Occitan Valleys

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The description of the Occitan Valleys according to the 482/99 Act and according to the linguistic sources.

The Occitan Valleys (Occitan: Valadas Occitanas, Italian: Valli Occitane) are the part of Occitania (the territory of the Occitan language) within the borders of Italy. It is a mountainous region in the southern Alps. Most of its valleys are oriented eastward and descend toward the plains of Piedmont.

The area has a population of 174,476 inhabitants (July, 2013). Its major towns are Lo Borg Sant Dalmatz (Borgo San Dalmazzo), Buscha (Busca), Boves (Bueves) and Draonier (Dronero).

The Occitan linguistic enclave of La Gàrdia (Guardia Piemontese) in Calabria does not belong to the Occitan Valleys.

Communities with sure Provençal presence before the 482/99 Act[edit]

These are the villages where an autochthonous Provençal-speaking community has surely settled and may still speak the language. Around 35% of the population (stats by Enrico Allasino, IRES 2005 and IRES Piemonte no.113/2007) declared to be able to speak or understand the local Provençal language, with various levels of proficiency. By the way Italian and Piemontese are spoken by the majority of the people in the area, and the patois is much influenced by both the other two languages.

Val d'Ols Upper Susa Valley
Bardonescha Bardonecchia
Chesana Cesana Torinese
Chaumont Chiomonte
Las Clavieras Claviere
Exhilhas Exilles
Ols o Ors Oulx
Salbertrand Salbertrand
Lo grand Sauze Sauze di Cesana
Sausa d'Ols Sauze d'Oulx
Sestriera Sestriere
Val Cluson Alta Val Chisone
Fenestrellas Fenestrelle
Praamòl Pramollo
Prajalat Pragelato
Vialaret Roure
Usseaus Usseaux
Val San Martin
Val Sopata
Val Germanasca
Pomaret Pomaretto
Masèel Massello
Perrier Perrero
Praal Prali
Salça Salza di Pinerolo
Val Pèlis Val Pellice
Engruenha Angrogna
Buebi Bobbio Pellice
La Tor Torre Pellice
Lo Vialar Villar Pellice
Val Pò Alta Valle Po
Ostana Ostana
Val Varacha Val Varaita
Blins Bellino
Chastèldalfin Casteldelfino
Fraisse Frassino
Lo Mèl Melle
Pont e la Chanal Pontechianale
Sant Pèire Sampeyre
Valmala Valmala
Venascha Venasca
Val Maira Val Maira
Acelh Acceglio
Chanuelhas Canosio
Cèlas Celle di Macra
Elva Elva
L'Arma Macra
La Màrmol Marmora
Prats Prazzo
San Dumian San Damiano Macra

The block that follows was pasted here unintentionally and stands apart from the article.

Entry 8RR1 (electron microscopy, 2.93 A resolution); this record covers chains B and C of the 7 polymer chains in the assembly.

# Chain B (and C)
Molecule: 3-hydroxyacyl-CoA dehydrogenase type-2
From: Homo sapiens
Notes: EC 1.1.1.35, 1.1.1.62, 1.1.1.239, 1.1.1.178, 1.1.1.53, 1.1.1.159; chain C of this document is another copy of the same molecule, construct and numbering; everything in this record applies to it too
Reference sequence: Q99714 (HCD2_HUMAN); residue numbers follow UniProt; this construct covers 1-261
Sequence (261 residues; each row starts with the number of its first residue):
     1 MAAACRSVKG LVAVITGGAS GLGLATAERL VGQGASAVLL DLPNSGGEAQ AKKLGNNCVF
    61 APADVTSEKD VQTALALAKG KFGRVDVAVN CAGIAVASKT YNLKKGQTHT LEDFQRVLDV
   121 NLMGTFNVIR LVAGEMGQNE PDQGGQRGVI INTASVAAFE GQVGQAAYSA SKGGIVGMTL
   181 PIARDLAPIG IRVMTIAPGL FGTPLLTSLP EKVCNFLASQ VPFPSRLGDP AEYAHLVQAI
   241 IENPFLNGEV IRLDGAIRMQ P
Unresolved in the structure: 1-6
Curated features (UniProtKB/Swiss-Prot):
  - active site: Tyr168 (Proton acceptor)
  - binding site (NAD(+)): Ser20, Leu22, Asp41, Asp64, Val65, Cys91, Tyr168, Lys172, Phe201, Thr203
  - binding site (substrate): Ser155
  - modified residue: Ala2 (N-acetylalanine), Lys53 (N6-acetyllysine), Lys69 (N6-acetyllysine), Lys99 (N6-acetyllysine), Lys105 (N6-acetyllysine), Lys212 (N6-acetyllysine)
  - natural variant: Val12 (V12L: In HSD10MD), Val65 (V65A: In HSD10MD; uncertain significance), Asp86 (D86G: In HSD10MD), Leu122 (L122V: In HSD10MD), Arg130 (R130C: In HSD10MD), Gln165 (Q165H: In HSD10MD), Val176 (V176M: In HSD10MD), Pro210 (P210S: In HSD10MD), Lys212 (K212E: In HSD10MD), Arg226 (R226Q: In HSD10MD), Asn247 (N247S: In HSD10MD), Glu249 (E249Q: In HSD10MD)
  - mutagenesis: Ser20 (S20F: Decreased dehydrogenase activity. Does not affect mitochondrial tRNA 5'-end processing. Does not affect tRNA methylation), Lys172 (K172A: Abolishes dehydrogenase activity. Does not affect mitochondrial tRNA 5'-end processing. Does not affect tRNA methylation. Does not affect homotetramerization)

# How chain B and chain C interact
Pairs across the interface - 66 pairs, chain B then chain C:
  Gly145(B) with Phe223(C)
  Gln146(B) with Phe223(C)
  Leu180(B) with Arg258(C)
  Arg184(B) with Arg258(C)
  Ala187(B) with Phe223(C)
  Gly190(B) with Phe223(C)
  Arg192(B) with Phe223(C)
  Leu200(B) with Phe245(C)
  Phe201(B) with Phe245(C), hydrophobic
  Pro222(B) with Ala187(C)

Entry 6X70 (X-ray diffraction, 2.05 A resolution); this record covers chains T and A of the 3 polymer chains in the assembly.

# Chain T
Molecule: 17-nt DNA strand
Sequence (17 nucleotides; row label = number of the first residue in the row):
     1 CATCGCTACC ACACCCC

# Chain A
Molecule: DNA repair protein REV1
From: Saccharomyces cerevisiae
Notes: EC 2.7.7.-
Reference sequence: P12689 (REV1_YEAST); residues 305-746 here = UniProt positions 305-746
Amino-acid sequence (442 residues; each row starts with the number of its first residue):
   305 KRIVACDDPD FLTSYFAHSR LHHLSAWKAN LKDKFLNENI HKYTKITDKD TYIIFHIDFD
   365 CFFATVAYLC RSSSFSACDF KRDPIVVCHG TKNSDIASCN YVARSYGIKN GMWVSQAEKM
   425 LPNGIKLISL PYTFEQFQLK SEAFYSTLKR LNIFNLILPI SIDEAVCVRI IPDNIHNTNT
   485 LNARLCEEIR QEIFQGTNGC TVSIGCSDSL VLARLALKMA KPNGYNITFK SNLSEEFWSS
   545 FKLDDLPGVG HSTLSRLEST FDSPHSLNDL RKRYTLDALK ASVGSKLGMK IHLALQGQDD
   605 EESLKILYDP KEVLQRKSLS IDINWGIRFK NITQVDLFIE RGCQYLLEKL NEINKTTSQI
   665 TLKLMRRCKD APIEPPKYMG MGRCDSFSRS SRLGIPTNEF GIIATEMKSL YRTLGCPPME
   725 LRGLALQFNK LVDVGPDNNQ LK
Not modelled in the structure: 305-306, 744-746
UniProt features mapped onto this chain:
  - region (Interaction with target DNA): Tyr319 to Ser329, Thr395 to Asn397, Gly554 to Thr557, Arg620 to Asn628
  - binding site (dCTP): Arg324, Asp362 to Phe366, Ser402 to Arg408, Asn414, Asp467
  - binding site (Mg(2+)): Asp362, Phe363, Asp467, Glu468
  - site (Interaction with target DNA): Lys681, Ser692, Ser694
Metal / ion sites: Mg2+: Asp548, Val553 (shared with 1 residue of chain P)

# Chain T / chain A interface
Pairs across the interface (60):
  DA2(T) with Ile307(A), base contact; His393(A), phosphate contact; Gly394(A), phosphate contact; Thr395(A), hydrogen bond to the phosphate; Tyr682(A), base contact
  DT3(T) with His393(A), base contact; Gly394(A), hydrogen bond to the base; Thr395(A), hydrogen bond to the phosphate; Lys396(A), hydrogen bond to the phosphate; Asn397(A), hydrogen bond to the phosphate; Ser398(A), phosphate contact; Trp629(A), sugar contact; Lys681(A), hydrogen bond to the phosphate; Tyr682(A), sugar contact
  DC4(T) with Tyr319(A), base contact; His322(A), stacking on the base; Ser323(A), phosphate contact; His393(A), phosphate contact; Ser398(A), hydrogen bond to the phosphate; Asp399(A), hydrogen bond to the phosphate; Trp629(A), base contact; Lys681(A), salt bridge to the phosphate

Estròp Stroppo
Val Grana Valle Grana
Chastèlmanh Castelmagno
Montrós Monterosso Grana
Pradievi Pradleves
Val d'Estura Valle Stura
Aison Aisone
L'Argentiera Argentera
Demont Demonte
Pèirapuerc Pietraporzio
La Ròca Roccasparvera
Sambuc Sambuco
Vinai Vinadio
Val Ges Valle Gesso
Entraigas Entracque
Roascha Roaschia
Vaudier Valdieri
Val Vermenanha Val Vermenagna
Limon Limone Piemonte
Robilant Robilante
Lou Vernant Vernante

Communities whose patois community is extinct[edit]

In these communities, apart of Italian, the most spoken language is Piedmontese. In the past, in the lower Val Chisone, Waldensian communities were the major part of the population. Chisone, Pellice and Germanasca Valleys were referred as "Waldensian Valleys" and the local Provençal speech was called "Waldesian language", and it was opposed to the language of the Catholic population which was Piedmontese. The Lower Chisone Valley in the XX Century had a rapid industrial growth since it was the birthplace of the , and since then the Waldensian was replaced by Piedmontese in the most bustled villages. In Oncino and Crissolo the local patois disappeared after a dramatic depopulation.

Val Cluson Val Chisone
L'Envèrs de Pinascha Inverso Pinasca
Peirosa Perosa Argentina
Pinascha Pinasca
Prustin Prarostino
San Geman San Germano Chisone
Lis Vialars Villar Perosa
Val Po Valle Po
Criçòl Crissolo
Oncin Oncino

Communities which pretend to be occitan since the 482/99 Act[edit]

These are the communities which are referred as occitan in the text of the 482/99 Act, and by the agency of linguistic safeguard Chambra d'Oc, even if there was no previous source which supported this appellation. All these villages and towns lack the historical rootedness of the linguistic minority, because no linguist noticed any occitan presence before the law. In these cases the provençal translation of the place name doesn't exist, or it's an exonym used by the patoisants of the upper valleys to indicate the lower valley settlements, or it is the transliteration in occitan ortography of the Piedmontese/Ligurian toponym.

Val Cluson Alta Val Chisone
Las Pòrtas Porte
- Pinerolese
- Campiglione-Fenile
- Cantalupa
- Frossasco
Pinairòl Pinerolo
- Roletto
- San Pietro Val Lemina
San Segond San Secondo di Pinerolo
Val Pèlis Val Pellice
- Bibiana
- Bricherasio
Luserna e San Jan Luserna San Giovanni
- Lusernetta
- Valle Infernotto e Pianura Padana
Barge Barge
Banhòl Bagnolo Piemonte
Envie Envie
Revèl Revello
Val Po Valle Po
Brondèl Brondello
Castelar Castellar
Gambasca Gambasca
Martinhana Martiniana Po
Paisana Paesana
Panh Pagno
Rifred Rifreddo
Sant Frònt Sanfront
Val Varacha Val Varaita
Brossasc Brossasco
Isascha Isasca
Peasc Piasco
Rossana Rossana
Val Maira Val Maira
Buscha Busca
Cartinhan Cartignano
Draonier Dronero
La Ròca Roccabruna
Lou Vilar Villar San Costanzo
Val Grana Valle Grana
Bernès Bernezzo
Caralh Caraglio
Cervasca Cervasca
Montomal Montemale di Cuneo
Valgrana Valgrana
Val d'Estura Valle Stura
Lou Borg Sant Dalmatz Borgo San Dalmazzo
Gaiòla Gaiola
Moiòla Moiola
Ritana Rittana
Valàuria Valloriate
Vinhòl Vignolo
Val Ges Valle Gesso
Rocavion Roccavione
- Mondovì neighbourhood
Frabosa Sobrana Frabosa Soprana
Frabosa Sotana Frabosa Sottana
Roburent Roburent
Ròcafòrt Roccaforte Mondovì
Vilanòva Villanova Mondovì
- Valle Pesio
- Boves
- Chiusa di Pesio
Poranh Peveragno
- Upper Tanaro Valley
Ra Briga Auta Briga Alta
Viosena Viozene di Ormea
- Argentina Valley
Reaud Realdo di Triora
Verdeja Verdeggia di Triora
- Roja Valley
Auriveta Olivetta San Michele

See also[edit]